Returning To Social Storytelling

Andrew Sullivan —  Jun 13 2012 @ 6:06pm


Houman Barekat reviews Kathleen Fitzpatrick's Planned Obsolescence: Publishing, Technology, and the Future of the Academy:

As Fitzpatrick observes, our understanding of authorship is, at the present time, caught between two regimes: one a system of knowledge production informed by Enlightenment-era notions of the self, the other is a world of "technologies that lend themselves to the distributed, the collective, the process-oriented, the anonymous, the remix." As we step into the future increasingly governed by the latter, we move, in some ways, back to an earlier era: a move away from a culture of isolated reading — the individual reader, alone with a book or a screen — towards a more communal engagement, the coffee-house or fireside model of public reading and debate in which literary culture historically originated. Long before print culture, storytelling was not a solitary experience but a group event. So 21st century man, for all the urgent, missionary zeal with which he clogs up his world with cold, impersonal technology, is still just being the same old social animal.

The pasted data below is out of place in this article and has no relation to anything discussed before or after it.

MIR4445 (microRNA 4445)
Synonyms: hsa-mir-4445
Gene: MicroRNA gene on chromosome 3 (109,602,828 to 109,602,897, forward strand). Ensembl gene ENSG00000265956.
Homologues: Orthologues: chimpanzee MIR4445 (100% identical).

(Sculpture by Jonathan Callan via Colossal)